In announcing the new interim final rule (seeDoL Issues New Rules on Fee Disclosure), Secretary of Labor Hilda Solis credited the “considerable work on the part of House of Representatives and Senate legislators to improve the current disclosure system.”
In fact, she went on to say that “the steps we are announcing today would not have been possible without the leadership and vision of House Education and Labor Committee Chairman George Miller and Senate Health, Education, Labor and Pensions Committee Chairman Tom Harkin. By highlighting the negative consequences that undisclosed fees can have for workers’ retirement security, they made possible the type of dialogue between policymakers and the regulated community that has allowed for the development of meaningful regulatory standards on such a complex issue.”
For his part, Congressman George Miller (D-California), chairman of the House Education and Labor Committee and author of 401(k) fee disclosure legislation (see Miller 401(k) Fee Disclosure-Advice Bill Heads for House Floor), said “I am pleased that the Department of Labor has taken this important step to ensure that employers have information on the fees and conflicts of interest contained in the 401(k) plans they sponsor”. He also said that he “will continue to support the department’s efforts on fee disclosure through regulation and continue to fight for my legislation that would codify these consumer protections into law for all 401(k)-style plans.”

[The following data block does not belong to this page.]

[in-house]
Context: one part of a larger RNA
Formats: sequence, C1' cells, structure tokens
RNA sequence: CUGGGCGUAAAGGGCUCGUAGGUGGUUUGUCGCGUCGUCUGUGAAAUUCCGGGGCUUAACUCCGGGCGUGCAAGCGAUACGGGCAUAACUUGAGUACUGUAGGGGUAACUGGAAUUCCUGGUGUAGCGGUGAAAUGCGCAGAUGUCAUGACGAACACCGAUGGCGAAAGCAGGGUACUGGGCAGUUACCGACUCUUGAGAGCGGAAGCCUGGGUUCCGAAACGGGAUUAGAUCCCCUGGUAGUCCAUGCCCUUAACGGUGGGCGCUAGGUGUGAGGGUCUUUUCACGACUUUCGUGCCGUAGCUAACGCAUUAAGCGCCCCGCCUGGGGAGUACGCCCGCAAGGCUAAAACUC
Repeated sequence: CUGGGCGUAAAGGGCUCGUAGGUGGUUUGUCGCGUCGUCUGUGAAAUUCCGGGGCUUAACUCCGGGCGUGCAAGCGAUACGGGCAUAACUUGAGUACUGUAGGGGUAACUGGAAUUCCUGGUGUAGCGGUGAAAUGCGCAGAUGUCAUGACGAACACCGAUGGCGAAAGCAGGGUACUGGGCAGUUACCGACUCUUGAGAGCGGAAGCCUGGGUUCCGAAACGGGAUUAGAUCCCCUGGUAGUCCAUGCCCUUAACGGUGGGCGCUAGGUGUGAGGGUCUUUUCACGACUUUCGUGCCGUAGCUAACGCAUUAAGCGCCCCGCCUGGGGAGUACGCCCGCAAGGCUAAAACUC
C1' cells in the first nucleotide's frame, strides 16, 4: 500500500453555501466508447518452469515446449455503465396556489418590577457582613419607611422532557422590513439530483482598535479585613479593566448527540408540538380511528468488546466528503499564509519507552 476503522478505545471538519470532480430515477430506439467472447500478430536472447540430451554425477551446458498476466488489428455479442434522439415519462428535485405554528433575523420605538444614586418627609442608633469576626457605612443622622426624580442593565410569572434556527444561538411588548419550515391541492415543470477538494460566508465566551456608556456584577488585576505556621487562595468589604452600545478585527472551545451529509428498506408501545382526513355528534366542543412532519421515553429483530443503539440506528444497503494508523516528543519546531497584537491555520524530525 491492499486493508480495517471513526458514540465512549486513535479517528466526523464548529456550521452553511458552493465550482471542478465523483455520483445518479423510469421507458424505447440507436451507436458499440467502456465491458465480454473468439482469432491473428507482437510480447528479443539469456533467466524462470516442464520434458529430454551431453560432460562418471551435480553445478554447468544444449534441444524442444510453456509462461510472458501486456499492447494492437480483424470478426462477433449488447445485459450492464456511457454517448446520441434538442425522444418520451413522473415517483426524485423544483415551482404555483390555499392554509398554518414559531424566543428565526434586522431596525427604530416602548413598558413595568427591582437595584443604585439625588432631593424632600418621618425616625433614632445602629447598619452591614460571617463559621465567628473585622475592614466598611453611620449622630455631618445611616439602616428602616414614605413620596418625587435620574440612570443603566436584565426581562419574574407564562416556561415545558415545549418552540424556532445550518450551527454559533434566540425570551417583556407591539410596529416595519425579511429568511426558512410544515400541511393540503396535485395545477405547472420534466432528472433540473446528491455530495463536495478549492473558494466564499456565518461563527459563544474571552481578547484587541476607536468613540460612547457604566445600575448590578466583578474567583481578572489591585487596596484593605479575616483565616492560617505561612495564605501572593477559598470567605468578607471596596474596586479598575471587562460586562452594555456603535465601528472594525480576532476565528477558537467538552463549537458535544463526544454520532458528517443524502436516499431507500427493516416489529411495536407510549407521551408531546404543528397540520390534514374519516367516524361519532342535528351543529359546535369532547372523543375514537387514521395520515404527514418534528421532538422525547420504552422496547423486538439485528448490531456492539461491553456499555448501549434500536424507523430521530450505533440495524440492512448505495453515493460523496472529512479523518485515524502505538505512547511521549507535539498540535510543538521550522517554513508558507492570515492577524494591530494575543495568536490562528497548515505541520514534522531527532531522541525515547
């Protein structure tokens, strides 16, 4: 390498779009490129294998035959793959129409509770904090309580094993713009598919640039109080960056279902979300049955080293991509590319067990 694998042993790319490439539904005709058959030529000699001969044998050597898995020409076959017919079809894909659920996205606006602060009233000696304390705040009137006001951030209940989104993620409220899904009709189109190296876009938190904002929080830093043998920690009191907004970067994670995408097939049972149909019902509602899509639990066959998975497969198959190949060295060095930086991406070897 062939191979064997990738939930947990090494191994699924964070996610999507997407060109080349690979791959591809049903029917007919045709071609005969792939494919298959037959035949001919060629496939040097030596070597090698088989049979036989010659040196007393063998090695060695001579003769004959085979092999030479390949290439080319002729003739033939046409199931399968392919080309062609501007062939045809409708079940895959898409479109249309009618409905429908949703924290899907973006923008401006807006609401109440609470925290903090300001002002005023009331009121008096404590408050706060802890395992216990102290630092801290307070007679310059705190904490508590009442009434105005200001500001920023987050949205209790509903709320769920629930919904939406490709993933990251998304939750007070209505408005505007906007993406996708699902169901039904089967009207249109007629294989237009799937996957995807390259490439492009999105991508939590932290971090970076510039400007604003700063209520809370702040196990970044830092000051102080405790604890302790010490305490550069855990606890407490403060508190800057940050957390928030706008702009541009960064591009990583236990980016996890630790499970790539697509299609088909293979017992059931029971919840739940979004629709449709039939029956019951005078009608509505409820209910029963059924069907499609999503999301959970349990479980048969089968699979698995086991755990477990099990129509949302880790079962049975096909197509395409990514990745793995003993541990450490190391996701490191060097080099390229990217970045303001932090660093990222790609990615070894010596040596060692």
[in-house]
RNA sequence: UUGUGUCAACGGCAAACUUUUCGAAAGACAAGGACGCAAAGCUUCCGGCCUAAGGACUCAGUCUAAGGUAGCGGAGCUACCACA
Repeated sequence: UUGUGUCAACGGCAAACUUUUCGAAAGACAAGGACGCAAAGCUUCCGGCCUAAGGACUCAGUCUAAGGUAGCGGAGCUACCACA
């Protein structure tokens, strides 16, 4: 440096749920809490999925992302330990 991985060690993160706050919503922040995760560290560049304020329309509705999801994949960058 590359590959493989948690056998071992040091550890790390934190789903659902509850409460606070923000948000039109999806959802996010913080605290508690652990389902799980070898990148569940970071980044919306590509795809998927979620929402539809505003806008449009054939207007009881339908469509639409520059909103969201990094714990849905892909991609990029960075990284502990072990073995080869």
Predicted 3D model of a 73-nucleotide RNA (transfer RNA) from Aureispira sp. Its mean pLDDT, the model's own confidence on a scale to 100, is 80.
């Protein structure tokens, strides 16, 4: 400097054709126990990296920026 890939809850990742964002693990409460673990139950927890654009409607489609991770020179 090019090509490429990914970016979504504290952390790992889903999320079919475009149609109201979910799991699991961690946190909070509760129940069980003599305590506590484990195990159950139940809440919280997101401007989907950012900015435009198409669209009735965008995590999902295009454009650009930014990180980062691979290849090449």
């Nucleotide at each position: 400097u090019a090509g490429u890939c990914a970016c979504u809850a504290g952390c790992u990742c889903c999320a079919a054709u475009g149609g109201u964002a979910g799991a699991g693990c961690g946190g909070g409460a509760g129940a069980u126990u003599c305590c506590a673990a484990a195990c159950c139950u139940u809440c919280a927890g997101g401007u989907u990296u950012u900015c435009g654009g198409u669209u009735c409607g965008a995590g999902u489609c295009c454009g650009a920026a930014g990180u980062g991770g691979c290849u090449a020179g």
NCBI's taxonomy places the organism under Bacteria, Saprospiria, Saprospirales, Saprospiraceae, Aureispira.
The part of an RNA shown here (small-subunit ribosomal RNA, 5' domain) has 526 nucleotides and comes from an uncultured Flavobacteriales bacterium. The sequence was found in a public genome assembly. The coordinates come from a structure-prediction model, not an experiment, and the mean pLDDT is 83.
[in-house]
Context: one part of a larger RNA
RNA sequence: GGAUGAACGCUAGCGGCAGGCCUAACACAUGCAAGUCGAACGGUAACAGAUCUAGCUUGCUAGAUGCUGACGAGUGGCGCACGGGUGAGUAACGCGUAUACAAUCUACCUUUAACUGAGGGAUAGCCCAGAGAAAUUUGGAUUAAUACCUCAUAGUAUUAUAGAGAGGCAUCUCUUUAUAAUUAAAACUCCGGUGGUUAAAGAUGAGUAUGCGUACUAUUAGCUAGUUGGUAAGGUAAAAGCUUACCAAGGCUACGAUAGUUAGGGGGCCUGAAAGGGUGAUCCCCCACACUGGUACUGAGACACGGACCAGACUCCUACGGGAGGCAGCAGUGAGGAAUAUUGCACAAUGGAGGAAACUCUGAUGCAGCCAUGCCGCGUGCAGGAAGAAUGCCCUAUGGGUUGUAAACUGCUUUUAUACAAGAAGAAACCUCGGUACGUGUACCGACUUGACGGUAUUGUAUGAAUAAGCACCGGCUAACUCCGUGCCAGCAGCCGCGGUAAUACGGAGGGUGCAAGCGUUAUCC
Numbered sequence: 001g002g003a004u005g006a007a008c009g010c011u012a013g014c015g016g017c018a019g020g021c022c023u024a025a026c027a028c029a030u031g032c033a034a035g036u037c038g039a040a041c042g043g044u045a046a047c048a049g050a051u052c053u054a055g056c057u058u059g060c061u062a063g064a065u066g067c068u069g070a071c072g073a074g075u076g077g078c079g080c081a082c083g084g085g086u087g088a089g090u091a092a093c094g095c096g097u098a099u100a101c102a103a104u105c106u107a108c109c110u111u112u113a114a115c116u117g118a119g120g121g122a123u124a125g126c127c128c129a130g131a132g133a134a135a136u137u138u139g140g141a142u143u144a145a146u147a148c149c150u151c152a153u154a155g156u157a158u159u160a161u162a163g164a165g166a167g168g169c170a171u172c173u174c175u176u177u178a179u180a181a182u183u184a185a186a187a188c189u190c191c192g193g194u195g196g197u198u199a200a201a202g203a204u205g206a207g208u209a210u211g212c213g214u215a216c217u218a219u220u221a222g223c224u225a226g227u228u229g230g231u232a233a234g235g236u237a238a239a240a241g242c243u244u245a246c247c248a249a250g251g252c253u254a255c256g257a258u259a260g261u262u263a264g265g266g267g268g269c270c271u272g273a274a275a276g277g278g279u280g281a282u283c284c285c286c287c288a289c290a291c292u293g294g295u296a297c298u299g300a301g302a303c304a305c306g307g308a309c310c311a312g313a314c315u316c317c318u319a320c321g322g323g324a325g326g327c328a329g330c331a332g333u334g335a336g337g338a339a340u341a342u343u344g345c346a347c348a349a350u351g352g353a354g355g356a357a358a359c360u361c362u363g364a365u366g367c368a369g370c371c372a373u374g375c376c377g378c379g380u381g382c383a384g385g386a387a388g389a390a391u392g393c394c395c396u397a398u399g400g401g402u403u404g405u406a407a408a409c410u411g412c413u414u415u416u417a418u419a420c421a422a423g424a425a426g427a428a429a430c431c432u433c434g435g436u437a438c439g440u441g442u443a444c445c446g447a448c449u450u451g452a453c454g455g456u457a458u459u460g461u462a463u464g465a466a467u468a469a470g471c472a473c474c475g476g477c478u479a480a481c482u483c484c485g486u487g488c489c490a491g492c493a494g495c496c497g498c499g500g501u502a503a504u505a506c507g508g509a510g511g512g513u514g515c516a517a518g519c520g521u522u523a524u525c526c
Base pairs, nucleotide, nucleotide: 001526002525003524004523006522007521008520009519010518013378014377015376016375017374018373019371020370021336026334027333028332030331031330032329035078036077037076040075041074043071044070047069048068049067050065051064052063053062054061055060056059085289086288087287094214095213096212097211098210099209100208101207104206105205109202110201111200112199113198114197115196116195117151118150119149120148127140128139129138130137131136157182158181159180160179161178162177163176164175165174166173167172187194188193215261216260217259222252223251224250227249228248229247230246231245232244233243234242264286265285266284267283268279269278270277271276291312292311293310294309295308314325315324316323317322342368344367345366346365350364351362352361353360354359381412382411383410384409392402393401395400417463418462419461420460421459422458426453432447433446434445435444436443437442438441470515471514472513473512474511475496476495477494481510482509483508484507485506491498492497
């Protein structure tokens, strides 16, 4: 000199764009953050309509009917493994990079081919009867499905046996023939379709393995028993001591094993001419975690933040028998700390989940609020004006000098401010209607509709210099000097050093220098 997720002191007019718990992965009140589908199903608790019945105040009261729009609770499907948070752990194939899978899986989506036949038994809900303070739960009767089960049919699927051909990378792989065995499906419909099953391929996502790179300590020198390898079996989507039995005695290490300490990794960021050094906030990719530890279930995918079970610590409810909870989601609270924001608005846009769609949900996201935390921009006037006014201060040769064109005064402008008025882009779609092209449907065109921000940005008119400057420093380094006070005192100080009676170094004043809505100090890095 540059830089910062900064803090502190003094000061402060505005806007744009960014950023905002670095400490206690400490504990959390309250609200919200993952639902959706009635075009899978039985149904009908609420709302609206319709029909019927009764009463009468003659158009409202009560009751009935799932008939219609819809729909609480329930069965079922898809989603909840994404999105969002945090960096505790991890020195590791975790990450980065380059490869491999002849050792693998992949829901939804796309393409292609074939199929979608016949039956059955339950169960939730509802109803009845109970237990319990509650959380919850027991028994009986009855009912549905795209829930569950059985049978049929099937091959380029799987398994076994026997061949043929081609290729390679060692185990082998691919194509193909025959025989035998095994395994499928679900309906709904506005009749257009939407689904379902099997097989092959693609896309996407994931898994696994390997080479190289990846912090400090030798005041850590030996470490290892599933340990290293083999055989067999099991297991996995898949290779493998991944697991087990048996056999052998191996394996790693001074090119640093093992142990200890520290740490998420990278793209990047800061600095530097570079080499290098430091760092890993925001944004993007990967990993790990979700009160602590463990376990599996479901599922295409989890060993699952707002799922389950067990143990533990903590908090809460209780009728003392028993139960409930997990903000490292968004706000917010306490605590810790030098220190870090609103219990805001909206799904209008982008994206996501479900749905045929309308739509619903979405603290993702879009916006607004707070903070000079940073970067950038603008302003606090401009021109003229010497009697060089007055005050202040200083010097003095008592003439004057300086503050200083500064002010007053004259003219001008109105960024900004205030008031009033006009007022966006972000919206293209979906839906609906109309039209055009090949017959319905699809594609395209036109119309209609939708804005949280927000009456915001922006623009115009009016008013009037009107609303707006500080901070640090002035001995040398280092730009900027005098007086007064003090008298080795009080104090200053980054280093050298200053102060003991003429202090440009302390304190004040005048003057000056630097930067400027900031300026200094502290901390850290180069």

Miller has long championed legislation calling for greater 401(k) fee disclosure – legislation that was incorporated in The American Jobs and Closing Tax Loopholes Act passed by the House, before those provisions were stripped in the final Senate version (see Fee Disclosure Rides Along with Pension Relief, Fee Disclosure Not in Senate Tax Extenders Bill).
Senator Tom Harkin (D-Iowa), Chairman of the Senate Health, Education, Labor and Pensions (HELP) Committee, who has also championed 401(k) fee disclosure legislation (see DC Plan Fee Disclosure Bill Introduced in U.S. Senate), said “I commend the Department of Labor for its efforts to shed light on excessive 401(k) fees. As more and more people rely on their 401(k) plans for retirement, it is crucial that workers have all the information they need to make sound investment decisions. Employees should be told everything about what they pay in fees upfront and in clear terms.” He also said “I look forward to working with the Department on efforts to further improve transparency and help workers make wise choices about their retirement plans.”
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